- Dosage should be adjusted for patients 65 years or older, for patients under 50 kg (110 lbs) of body weight (see DOSAGE AND ADMINISTRATION), and for patients with moderately elevated serum creatinine (see WARNINGS). Doses of ketorolac tromethamine-I.V./I.M. are not to exceed 60 mg (total dose per day) in these patients.
KETOROLAC TROMETHAMINE TABLETS USP, 10 mg
Ketorolac tromethamine is a member of the pyrrolo-pyrrole group of nonsteroidal anti-inflammatory drugs (NSAIDs).
Carefully consider the potential benefits and risks of ketorolac tromethamine tablets and other treatment options before deciding to use ketorolac tromethamine tablets. Use the lowest effective dose for the shortest duration consistent with individual patient treatment goals (see WARNINGS).
Ketorolac tromethamine is indicated for the short-term (≤ 5 days) management of moderately severe, acute pain that requires analgesia at the opioid level, usually in a postoperative setting. Therapy should always be initiated with ketorolac tromethamine-I.V./.IM., and ketorolac tromethamine tablets are to be used only as continuation treatment, if necessary. Combined use of ketorolac tromethamine-I.V./I.M. and ketorolac tromethamine tablets is not to exceed 5 days of use because of the potential of increasing the frequency and severity of adverse reactions associated with the recommended doses (see WARNINGS, PRECAUTIONS, DOSAGE AND ADMINISTRATION, and ADVERSE REACTIONS). Patients should be switched to alternative analgesics as soon as possible, but ketorolac tromethamine therapy is not to exceed 5 days.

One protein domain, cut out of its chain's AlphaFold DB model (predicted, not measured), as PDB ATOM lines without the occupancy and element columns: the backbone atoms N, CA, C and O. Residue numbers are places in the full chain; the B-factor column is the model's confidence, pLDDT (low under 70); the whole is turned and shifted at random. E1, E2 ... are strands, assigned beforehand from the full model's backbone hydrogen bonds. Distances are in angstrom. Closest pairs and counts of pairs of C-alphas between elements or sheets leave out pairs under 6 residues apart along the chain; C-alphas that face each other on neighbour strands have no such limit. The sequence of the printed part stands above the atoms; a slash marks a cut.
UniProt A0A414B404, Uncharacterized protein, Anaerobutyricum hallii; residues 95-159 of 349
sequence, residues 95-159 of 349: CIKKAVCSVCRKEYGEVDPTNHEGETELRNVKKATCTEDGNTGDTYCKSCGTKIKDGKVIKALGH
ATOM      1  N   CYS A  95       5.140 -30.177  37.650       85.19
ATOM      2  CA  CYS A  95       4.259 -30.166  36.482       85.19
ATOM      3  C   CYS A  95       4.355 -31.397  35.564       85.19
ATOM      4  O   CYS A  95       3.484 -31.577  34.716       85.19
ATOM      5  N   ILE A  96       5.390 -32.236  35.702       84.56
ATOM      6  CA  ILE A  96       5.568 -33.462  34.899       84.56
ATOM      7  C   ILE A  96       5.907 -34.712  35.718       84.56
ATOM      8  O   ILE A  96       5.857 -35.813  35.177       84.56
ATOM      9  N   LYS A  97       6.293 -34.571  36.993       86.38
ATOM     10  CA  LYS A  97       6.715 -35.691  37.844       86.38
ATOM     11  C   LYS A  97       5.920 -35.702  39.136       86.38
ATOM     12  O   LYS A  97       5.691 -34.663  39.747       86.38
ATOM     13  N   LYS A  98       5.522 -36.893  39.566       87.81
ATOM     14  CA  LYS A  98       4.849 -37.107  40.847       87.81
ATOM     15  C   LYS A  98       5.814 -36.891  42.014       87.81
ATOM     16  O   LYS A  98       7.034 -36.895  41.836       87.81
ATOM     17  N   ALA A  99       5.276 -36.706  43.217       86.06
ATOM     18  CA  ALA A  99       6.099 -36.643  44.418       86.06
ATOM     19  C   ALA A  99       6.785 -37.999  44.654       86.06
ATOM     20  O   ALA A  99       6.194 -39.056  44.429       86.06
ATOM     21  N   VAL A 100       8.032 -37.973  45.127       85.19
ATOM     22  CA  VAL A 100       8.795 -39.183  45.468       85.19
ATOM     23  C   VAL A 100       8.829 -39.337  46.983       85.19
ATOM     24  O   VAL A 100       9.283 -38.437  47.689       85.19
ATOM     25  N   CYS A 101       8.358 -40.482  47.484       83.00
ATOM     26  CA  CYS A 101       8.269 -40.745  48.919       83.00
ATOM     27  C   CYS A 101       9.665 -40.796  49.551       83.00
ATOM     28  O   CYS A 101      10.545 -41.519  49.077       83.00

Media Articles Related to Ketorlac (Ketorolac)
Erectile Dysfunction Tied To Long Term Painkiller Use
Source: Erectile Dysfunction / Premature Ejaculation News From Medical News Today [2013.05.16]
A new study suggests that long term use of opioid prescription painkillers for back pain is tied to a higher risk of erectile dysfunction (ED). The findings are published in the 15 May online issue of the journal Spine. Lead author Richard A...
Painkillers Increase Risk of Erectile Dysfunction
Source: Erectile Dysfunction / Premature Ejaculation News From Medical News Today [2013.05.15]
Regularly taking prescription painkillers, commonly called opioids, is linked to a greater risk of erectile dysfunction (ED) in men, according to a new study published in Spine. Over 11,000 men suffering from back pain were involved in the research...
Retooling Pain Assessment for Older Adults
Source: Medscape Emergency Medicine Headlines [2013.05.14]
Current pain assessment tools for older adults are inadequate, and education for healthcare professionals falls short in meeting the unique challenges posed by pain management for elderly patients.
Medscape Medical News
Tanezumab Makes Good in Chronic Back Pain (CME/CE)
Source: MedPage Today Neurology [2013.05.14]
NEW ORLEANS (MedPage Today) -- The controversial agent tanezumab, which was once put on an FDA regulatory hold, offered durable reduction of chronic low back pain, a long-term safety and efficacy study showed.
Persistent Pain After Sexual Assault Often Untreated
Source: Medscape Nurses Headlines [2013.05.13]
Although pain is common after sexual assault, more than 50% of women don't seek appropriate medical care 6 weeks after presenting to the ED.
Medscape Medical News
Published Studies Related to Ketorlac (Ketorolac)
Prophylactic nepafenac and ketorolac versus placebo in preventing postoperative
macular edema after uneventful phacoemulsification. 
randomized clinical trial... CONCLUSIONS: One month after uneventful phacoemulsification, there was no
The effect of perioperative ketorolac on pain control in pregnancy termination. [2011.11.29]